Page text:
The treatment depends on the liver damage extent. It often includes lifestyle changes, medications, and in severe cases, liver transplants.
Natural ways to improve liver function
1. Avoid alcohol
As we already discussed, alcohol is primarily processed in the liver. So when you drink too much, the liver needs to "work overtime " to restore your body balance. To protect your liver, you should drink moderately; one daily for women and two daily for men.
The earliest stage of alcoholic liver disease could be reversed by abstaining from alcohol for at least six weeks. Sometimes the abstinence period may have to become permanent.
2. Keep a healthy body weight.
Obese people are in danger of developing fatty liver disease, a condition of excess fat build-up in the liver. Try to keep your body mass index between 18 and 25. You can try to do it alone or ask your doctor for help. The best way to lose weight and maintain health is to exercise regularly and eat a well-balanced diet.
3. Drink coffee
Coffee is the best drink you can have to help your liver. Coffee decreases inflammation, increases antioxidant levels, and prevents fat and collagen build-up. Drinking coffee prevents permanent liver damage, known as cirrhosis. The best part is that any coffee you have will do the trick.
4. Avoid toxins
Certain prescribed drugs and herbal remedies put much stress on your liver. For example, acetaminophen, certain antibiotics, statins, and herbs like borage, ephedra, and comfrey, may damage your liver.
Always take your medications in doses prescribed by your healthcare provider, and avoid taking them with alcohol. If you notice any liver damage symptoms after taking a new drug, speak to your doctor.
Some pesticides, insecticides, and other household products may harm your liver. Try to avoid the use of these products. If you use them, always read labels, wear a mask, and ensure the room is ventilated.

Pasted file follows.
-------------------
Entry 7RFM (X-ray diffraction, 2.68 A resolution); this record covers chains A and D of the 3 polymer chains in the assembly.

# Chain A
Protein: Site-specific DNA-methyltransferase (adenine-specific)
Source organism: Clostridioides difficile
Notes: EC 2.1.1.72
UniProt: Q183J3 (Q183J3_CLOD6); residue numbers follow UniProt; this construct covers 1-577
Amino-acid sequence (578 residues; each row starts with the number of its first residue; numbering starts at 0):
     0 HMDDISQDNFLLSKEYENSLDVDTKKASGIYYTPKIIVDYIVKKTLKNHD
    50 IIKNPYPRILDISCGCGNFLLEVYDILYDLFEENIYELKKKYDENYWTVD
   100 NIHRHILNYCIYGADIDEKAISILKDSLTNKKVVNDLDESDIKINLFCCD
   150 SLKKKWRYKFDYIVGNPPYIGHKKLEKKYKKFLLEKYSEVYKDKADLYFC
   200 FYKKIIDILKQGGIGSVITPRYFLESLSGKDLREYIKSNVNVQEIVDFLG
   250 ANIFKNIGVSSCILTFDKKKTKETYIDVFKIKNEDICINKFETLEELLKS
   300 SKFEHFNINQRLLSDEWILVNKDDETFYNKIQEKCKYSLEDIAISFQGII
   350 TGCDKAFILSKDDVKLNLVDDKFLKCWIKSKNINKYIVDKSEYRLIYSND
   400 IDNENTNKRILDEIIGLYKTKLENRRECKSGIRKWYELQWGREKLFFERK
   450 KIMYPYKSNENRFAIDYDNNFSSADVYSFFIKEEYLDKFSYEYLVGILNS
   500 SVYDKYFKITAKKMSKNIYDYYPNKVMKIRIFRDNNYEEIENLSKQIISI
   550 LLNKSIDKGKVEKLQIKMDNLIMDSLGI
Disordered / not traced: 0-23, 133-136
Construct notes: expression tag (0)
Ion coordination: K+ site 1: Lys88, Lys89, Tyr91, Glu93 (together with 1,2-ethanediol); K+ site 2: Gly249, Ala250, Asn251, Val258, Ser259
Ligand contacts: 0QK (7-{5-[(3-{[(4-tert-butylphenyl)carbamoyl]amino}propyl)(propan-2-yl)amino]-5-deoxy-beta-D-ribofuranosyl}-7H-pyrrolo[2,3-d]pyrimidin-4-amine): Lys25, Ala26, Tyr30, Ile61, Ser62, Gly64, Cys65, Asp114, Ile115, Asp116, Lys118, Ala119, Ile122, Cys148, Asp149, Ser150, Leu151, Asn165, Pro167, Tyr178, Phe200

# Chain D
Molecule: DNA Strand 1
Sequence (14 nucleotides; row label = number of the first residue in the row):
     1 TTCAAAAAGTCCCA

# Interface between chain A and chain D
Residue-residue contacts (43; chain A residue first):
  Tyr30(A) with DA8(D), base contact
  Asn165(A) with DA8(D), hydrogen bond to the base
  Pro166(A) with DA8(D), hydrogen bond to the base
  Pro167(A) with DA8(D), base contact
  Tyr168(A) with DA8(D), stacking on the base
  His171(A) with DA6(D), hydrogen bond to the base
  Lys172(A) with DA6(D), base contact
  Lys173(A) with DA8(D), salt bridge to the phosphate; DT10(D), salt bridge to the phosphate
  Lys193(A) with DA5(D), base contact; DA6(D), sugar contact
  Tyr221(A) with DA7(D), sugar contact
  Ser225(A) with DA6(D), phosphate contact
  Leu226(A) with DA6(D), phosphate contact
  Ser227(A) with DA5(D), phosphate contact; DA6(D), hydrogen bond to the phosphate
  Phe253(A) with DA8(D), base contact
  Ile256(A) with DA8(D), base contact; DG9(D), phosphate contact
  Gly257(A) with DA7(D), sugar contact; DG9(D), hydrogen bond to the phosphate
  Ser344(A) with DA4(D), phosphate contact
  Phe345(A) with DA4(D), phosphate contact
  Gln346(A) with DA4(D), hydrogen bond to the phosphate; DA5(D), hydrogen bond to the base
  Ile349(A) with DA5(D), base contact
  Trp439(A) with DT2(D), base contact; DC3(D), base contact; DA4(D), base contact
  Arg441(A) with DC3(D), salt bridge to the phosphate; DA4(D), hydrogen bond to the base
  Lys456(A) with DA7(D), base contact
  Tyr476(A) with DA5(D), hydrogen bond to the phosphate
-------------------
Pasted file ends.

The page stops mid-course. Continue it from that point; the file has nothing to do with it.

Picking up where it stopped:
5. Avoid viral infections
The best way of avoiding Hepatitis A and B is to get vaccinated. Hepatitis C is transmitted through blood, so avoid sharing used needles. If you get in contact with someone's blood, seek medical attention. Practice safe sex, and use a condom or other barrier during sex. Please do not share personal items, like toothbrushes, razors, nail clippers, or other products that may have blood or body fluids on them. Wash your hands regularly because hepatitis A is transmitted through touching food with contaminated hands.
6. Eat healthy food
Eat fruit and vegetables from all the rainbow colors to ensure you get the fibers and nutrients your liver needs. Avoid food that contains too much sugar, unhealthy fats, and salt. Drink at least six glasses of water daily to stay hydrated. Choose lean protein sources, such as legumes and seafood, and try to limit the amount of processed food you eat. Some of the best foods to keep your liver healthy are:
- Blueberries and cranberries
- Red grapes
- Green tea
- Olive oil
- Brussel sprouts
- Fatty fish
- Beetroot juice
- Prickly pear
- Healthy fat
- Leafy greens
- Sour food
- Green grasses
- Raw honey
- Coconut oil
Your liver breaks down sugar, proteins, and fats and can quickly become overloaded with work. So a good high-fiber, low-sugar, and low-toxin diet will benefit your liver. By adding antioxidants and fiber, liver damage might be reversed.
7. Herbal medicines
Some herbal medicines have been used for centuries for good liver health. They may help your liver remove toxins and boost nutrients: milk thistle, dandelion root, licorice root, holy basil, and bupleurum.
On the other hand, some might hurt your liver. We advise you to avoid using mistletoe, valerian, comfrey, kava, germander, skullcap, etc.
Before taking any herbal supplement, talk to your healthcare provider about potential risks.
The Bottom Line
The liver is a vital organ with many essential bodily functions. It would be best if you did everything you could to protect it.
Make sure you see your doctor regularly because many liver diseases do not have symptoms early on.
By eating a healthy diet, exercising regularly to maintain a healthy weight, avoiding alcohol and substance abuse, and managing stress, you can do wonders for your liver.
If you have been diagnosed with liver disease, please note that many people recover from liver disease with treatment and lifestyle changes.
Sources: AmericanLiver Foundation, JohnsHopkins Medicine, Healthline, WebMD, BestmadeNaturalProducts, Dr.Axe, MayoClinic, Cleveland Clinic